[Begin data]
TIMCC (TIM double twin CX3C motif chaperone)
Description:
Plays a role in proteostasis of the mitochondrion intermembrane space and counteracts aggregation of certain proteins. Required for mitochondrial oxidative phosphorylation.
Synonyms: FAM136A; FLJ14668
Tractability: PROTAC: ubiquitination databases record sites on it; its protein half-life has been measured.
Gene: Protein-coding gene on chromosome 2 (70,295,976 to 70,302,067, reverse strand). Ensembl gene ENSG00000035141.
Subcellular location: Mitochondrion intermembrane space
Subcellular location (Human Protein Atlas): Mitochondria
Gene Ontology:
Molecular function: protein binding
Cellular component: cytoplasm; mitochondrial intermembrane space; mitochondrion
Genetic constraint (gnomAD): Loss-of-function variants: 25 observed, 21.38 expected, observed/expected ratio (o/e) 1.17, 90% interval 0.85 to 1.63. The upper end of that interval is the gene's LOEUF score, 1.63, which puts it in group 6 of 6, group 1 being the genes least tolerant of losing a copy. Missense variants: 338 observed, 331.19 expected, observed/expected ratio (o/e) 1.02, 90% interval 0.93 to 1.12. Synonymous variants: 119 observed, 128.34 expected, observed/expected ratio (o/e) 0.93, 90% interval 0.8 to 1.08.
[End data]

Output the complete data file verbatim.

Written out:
TIMCC (TIM double twin CX3C motif chaperone)
Description:
Plays a role in proteostasis of the mitochondrion intermembrane space and counteracts aggregation of certain proteins. Required for mitochondrial oxidative phosphorylation.
Synonyms: FAM136A; FLJ14668
Tractability: PROTAC: ubiquitination databases record sites on it; its protein half-life has been measured.
Gene: Protein-coding gene on chromosome 2 (70,295,976 to 70,302,067, reverse strand). Ensembl gene ENSG00000035141.
Subcellular location: Mitochondrion intermembrane space
Subcellular location (Human Protein Atlas): Mitochondria
Gene Ontology:
Molecular function: protein binding
Cellular component: cytoplasm; mitochondrial intermembrane space; mitochondrion
Genetic constraint (gnomAD): Loss-of-function variants: 25 observed, 21.38 expected, observed/expected ratio (o/e) 1.17, 90% interval 0.85 to 1.63. The upper end of that interval is the gene's LOEUF score, 1.63, which puts it in group 6 of 6, group 1 being the genes least tolerant of losing a copy. Missense variants: 338 observed, 331.19 expected, observed/expected ratio (o/e) 1.02, 90% interval 0.93 to 1.12. Synonymous variants: 119 observed, 128.34 expected, observed/expected ratio (o/e) 0.93, 90% interval 0.8 to 1.08.